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Achievementization Of Society Leads To Philosophical Concerns

Following a talk from Carnegie Mellon University's Jesse Schell about a future world full of corporate- and government-distributed experience points, author and designer Ian Bogost
March 03, 2010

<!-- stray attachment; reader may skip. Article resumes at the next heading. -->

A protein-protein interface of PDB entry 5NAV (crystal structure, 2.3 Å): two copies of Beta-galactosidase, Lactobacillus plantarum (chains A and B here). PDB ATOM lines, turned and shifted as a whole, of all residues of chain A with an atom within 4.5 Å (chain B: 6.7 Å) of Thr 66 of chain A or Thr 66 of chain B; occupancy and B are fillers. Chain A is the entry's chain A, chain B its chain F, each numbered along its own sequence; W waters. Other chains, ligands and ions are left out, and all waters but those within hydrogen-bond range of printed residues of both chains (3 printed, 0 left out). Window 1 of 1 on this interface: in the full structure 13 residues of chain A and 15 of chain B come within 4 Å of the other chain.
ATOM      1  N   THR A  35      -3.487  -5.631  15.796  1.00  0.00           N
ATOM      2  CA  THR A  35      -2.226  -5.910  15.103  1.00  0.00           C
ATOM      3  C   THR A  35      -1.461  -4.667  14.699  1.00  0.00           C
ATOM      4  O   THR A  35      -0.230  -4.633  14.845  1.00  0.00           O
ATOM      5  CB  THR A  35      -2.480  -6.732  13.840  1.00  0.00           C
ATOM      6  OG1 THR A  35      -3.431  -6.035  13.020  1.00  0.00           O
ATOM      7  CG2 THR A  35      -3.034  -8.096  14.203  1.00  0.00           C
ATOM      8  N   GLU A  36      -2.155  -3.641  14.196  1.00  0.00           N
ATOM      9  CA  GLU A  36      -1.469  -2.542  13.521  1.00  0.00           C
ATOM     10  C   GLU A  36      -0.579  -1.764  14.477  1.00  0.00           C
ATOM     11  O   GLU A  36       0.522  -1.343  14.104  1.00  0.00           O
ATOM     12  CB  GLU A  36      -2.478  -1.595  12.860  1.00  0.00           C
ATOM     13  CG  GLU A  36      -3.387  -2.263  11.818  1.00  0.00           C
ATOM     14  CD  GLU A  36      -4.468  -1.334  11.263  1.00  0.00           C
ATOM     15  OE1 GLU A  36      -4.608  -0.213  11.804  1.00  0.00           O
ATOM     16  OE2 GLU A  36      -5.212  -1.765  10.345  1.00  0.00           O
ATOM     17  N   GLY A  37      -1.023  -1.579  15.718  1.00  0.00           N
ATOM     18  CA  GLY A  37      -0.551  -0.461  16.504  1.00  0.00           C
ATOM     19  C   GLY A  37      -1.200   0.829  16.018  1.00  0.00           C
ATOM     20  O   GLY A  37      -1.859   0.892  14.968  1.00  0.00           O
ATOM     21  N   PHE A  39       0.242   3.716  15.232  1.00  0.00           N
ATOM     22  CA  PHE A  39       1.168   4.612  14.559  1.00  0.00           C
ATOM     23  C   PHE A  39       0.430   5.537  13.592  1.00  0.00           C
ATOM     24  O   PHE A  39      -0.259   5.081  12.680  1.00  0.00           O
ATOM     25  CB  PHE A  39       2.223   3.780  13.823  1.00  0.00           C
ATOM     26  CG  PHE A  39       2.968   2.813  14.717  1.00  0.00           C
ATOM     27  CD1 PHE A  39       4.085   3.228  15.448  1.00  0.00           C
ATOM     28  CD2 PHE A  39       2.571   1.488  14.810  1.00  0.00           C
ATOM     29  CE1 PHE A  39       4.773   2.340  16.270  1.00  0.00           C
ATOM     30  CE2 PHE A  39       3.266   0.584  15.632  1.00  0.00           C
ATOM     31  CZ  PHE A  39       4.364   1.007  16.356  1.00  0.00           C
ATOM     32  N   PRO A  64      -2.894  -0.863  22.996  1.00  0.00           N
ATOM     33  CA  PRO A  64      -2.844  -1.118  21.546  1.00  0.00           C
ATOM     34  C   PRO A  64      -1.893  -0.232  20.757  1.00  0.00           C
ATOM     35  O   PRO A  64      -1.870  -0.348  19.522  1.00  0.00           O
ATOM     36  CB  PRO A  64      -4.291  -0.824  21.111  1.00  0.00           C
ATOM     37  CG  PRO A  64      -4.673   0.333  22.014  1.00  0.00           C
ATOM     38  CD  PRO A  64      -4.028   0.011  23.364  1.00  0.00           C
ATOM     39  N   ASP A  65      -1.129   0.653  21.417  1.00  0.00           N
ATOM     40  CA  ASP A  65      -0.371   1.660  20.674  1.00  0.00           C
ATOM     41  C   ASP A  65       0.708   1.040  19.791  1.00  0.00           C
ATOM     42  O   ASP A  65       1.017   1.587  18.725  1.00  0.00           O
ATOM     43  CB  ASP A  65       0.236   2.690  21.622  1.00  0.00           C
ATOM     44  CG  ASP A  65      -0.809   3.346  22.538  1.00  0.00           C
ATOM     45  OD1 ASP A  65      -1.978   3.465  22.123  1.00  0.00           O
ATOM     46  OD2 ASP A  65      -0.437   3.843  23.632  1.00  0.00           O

It's a neat idea, that for every time you brush your teeth you might earn experience points from Crest, thanks to ubiquitous sensors that knew when you brushed your teeth. Or maybe you'd get points from the government for using public transportation instead of driving your car -- points that could be used toward tax incentives, for example. But these "external rewards" systems, similar to in-game Trophies and Achievements, lead to some serious philosophical questions in the real world, says Ian Bogost, game designer, author and assistant professor of Literature Communication and Culture at Georgia Institute of Technology in a new Gamasutra feature. "When people act because incentives compel them toward particular choices, they cannot be said to be making choices at all," Bogost argues. Providing people incentives to do the "right thing" can be just as ineffective as a system that relies purely on disincentives to change social behavior, such as a hidden camera that catches traffic speeders. In both systems, nobody is really convinced to do the "right" thing. People are more focused on the flaky incentives or penalties. "To be persuaded, agents must have had the opportunity to deliberate about an action or belief that they have chosen to perform or adopt. In the absence of such deliberation, outcome alone is not sufficient to account for peoples' beliefs or motivations." Does it matter, though, as long as your teeth are clean and the smog is gone, aren't external reward systems a good thing -- a means to an end? "Why does one's original motivation matter?" Bogost asks. He answers his own question: "Because to thrive, culture requires deliberation and rationale in addition to convention. When we think about what to do in a given situation, we may fall back on actions which come easily or have incentives attached to them. But when we consider which situations themselves are more or less important, we must make appeals to a higher order." He continues, "Otherwise, we have no basis upon which to judge virtue in the first place. Otherwise, one code of conduct is as good as another, and the best codes become the ones with the most appealing incentives. After all, the very question of what results we ought to strive for is open to debate." And while these questions of moral conduct are multi-layered and socially interesting for the real world, such questions about reward systems can be applied to video games. In order to really make a player deliberate over a moral choice in a game, do we want a point system pulling the game along, or gameplay that encourages deliberation and conviction when players are making meaningful choices?

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